(click on any photo for a larger view)
The Hobie Float Cat does not troll (or row) easily in a straight line. This is not a design issue,
but a consequence of boating physics: the short "water-line length" of the Float Cat just doesn't provide
enough keel/rudder effect to offset the torque effects of the trolling motor's propeller. The solution turns out
to be very easy and effective: just drop the oars into the water when running your trolling motor! The oars will
provide enough keel/rudder effect to keep the boat moving in the direction that the trolling motor is aimed. The
photo to the left shows the position of the oars when dropped into the water aiming toward the rear of the boat.
The trolling motor that I use is a Minn-Kota Endura 30. It has a 30" shaft and a maximum thrust of 30 pounds. The control stick extends an extra 6", and offers 5 forward speeds and 3 reverse speeds. The motor is rated at a maximum load current of 30 amps.
I bought my deep cycle battery at Walmart for about $45. It is a "Group 24" size battery, weighing 51 pounds. It is rated at 75 ampere-hours, with a reserve capacity of 100 minutes. The "ampere-hour" rating is amps*hours where the hours value is 20, and the "reserve capacity" is the time that the battery can sustain a load of 25 amps. These two values essentially define the discharge curve for the battery. You get what you pay for: Group-24 batteries costing 3 times the price can be found with ratings of 80AH, and 160 minute reserve capacity.
The two battery rating values can be used to solve the battery capacity equation, I^N * T = C, for the two unknowns, N and C, where: I is the current, T is the time, N is an emperical factor, and C is the "theoretical AH capacity." Once N and C are known, you can compute the actual capacity in hours for any particular current draw in amps.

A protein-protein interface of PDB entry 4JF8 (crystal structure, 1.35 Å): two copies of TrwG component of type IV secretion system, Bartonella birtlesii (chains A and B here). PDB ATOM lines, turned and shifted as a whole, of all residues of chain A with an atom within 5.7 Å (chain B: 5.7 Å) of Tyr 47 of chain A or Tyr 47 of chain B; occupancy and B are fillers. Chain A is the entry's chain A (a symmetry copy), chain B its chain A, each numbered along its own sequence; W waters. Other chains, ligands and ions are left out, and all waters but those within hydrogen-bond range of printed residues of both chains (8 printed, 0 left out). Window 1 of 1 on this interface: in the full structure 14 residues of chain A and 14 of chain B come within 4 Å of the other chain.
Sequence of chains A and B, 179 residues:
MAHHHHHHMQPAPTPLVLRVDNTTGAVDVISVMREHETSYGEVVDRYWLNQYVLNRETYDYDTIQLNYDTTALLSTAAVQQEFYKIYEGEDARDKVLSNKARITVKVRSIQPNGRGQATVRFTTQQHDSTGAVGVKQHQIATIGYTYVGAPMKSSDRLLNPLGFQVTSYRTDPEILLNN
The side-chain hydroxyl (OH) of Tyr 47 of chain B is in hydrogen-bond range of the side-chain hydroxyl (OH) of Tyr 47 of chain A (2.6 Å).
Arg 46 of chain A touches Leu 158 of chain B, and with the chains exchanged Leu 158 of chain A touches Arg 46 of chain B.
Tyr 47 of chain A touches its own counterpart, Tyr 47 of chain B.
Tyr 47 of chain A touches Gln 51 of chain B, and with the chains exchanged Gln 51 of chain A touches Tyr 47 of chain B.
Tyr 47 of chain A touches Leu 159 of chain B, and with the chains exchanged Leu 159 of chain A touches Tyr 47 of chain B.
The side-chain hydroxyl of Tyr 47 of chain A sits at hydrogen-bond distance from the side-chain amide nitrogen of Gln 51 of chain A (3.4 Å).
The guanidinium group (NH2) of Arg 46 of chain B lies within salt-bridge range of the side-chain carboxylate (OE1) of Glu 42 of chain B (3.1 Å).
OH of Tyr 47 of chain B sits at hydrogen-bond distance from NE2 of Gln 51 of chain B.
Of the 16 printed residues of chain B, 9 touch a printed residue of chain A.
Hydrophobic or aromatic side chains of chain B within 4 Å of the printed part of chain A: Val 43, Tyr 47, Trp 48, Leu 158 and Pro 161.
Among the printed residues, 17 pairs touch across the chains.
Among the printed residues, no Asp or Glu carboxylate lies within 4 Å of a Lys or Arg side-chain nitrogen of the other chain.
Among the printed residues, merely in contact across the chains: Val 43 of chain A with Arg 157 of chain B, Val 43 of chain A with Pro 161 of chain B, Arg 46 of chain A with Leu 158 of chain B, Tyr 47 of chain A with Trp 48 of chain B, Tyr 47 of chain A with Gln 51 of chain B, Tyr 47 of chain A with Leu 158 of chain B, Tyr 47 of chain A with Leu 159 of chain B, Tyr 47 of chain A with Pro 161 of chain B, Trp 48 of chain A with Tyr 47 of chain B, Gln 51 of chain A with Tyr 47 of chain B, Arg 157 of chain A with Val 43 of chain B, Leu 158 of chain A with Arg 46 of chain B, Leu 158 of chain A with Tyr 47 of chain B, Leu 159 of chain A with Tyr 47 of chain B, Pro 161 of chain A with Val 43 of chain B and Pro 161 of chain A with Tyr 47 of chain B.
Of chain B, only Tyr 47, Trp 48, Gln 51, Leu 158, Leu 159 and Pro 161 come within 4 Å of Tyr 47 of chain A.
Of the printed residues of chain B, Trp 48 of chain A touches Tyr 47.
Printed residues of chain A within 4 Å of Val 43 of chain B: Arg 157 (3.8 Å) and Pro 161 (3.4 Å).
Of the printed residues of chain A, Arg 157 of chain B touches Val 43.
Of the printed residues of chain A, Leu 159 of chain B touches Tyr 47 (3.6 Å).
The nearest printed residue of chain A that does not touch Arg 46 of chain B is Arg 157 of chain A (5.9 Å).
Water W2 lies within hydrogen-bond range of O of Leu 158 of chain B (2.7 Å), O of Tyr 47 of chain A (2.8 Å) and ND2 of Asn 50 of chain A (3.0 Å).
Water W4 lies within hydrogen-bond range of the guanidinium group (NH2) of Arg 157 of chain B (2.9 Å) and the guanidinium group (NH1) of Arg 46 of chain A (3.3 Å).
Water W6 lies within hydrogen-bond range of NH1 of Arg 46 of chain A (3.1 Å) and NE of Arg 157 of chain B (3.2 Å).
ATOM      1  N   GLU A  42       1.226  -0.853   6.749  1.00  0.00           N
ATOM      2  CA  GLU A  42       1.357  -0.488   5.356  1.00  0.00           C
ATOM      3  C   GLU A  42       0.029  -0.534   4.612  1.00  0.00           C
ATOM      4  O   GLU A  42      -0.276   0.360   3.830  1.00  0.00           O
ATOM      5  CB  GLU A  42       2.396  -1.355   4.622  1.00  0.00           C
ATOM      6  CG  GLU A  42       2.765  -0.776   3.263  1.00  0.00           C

I put an ammeter on the battery while trolling, and logged the actual current drawn by the motor at each of its 5 forward speeds. If you don't have a high-rating ammeter, but you do have a digital voltmeter that can measure millivolts, then the voltage in millivolts across a 7-1/2" length of 12 gauge solid copper wire equals the current in amps flowing through the wire. I used just such a "home-brew" current shunt to make my measurements.
I used the tracking feature of my GPS to record a series of runs across the lake at each forward speed, and then calculated the effective speed of the boat from the GPS tracks.
I put all this data together into an Excel/2000 spreadsheet, which you are free to download and use. It takes the two battery rating values as inputs, and produces a table like the following one:
Control |
Amps |
Hours |
MPH |
Miles |
80% Miles |
1 |
7.2 |
8.5 |
1.6 |
13.6 |
10.9 |
2 |
9.3 |
6.1 |
2.0 |
12.2 |
9.7 |
3 |
12.5 |
4.1 |
2.4 |
9.9 |
7.9 |
4 |
15.3 |
3.2 |
2.8 |
8.9 |
7.1 |
5 |
29.8 |
1.3 |
3.5 |
4.6 |
3.7 |
So, the bottom line is: the first column is the motor speed control setting, and the last column tells me how far I can expect to troll before my battery is dead! Your mileage may vary :-)
It is worth noticing two things: (a) average rowing speed, without getting a coronary, is about 2 MPH, so you can cover alot more water with the motor, and (b) the current drain doubles between speed settings 4 and 5, but the speed of the boat over water does not even come close to doubling. Hence, with this boat/motor combination, speed setting 5 is very inefficient.
After
frying countless motorcycle batteries using supposedly "automatic" automotive-style chargers, I finally
researched the subject of charging on the web. The bottom line: the only way to properly charge a lead-acid
battery is by using a microcomputer controlled "3-phase" charger. You can do even better with a 4-phase
charger, but they are way too expensive for this application. The charger I bought, about $80 from West Marine,
is a 6-amp, 3-phase charger -- ideally matched to my deep-cycle battery.
By the way, the three phases are:
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